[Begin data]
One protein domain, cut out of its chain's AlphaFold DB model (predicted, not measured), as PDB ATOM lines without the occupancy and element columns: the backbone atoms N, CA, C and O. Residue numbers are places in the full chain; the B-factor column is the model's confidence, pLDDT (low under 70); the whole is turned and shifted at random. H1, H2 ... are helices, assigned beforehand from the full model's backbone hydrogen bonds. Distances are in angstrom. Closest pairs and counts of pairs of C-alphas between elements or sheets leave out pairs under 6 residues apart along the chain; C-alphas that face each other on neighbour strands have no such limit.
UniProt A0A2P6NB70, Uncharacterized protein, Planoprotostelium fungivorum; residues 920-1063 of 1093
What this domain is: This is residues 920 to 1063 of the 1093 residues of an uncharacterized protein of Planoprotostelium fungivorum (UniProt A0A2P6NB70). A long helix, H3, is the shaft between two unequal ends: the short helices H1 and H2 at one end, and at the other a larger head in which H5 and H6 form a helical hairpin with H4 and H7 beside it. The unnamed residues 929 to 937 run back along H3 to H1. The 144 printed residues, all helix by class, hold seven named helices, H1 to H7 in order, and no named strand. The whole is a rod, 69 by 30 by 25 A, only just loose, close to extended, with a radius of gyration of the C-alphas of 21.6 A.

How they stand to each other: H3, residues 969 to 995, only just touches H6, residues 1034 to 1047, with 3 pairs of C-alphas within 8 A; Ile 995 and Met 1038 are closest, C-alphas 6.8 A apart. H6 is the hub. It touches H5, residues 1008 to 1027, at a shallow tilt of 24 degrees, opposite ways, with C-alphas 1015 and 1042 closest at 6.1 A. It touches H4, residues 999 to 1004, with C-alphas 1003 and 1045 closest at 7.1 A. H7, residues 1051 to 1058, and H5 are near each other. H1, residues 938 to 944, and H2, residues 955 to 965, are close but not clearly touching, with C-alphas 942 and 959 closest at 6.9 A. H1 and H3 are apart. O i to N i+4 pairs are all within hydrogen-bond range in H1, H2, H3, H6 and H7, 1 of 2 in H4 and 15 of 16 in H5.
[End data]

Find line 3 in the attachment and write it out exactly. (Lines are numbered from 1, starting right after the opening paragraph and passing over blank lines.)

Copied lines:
How they stand to each other: H3, residues 969 to 995, only just touches H6, residues 1034 to 1047, with 3 pairs of C-alphas within 8 A; Ile 995 and Met 1038 are closest, C-alphas 6.8 A apart. H6 is the hub. It touches H5, residues 1008 to 1027, at a shallow tilt of 24 degrees, opposite ways, with C-alphas 1015 and 1042 closest at 6.1 A. It touches H4, residues 999 to 1004, with C-alphas 1003 and 1045 closest at 7.1 A. H7, residues 1051 to 1058, and H5 are near each other. H1, residues 938 to 944, and H2, residues 955 to 965, are close but not clearly touching, with C-alphas 942 and 959 closest at 6.9 A. H1 and H3 are apart. O i to N i+4 pairs are all within hydrogen-bond range in H1, H2, H3, H6 and H7, 1 of 2 in H4 and 15 of 16 in H5.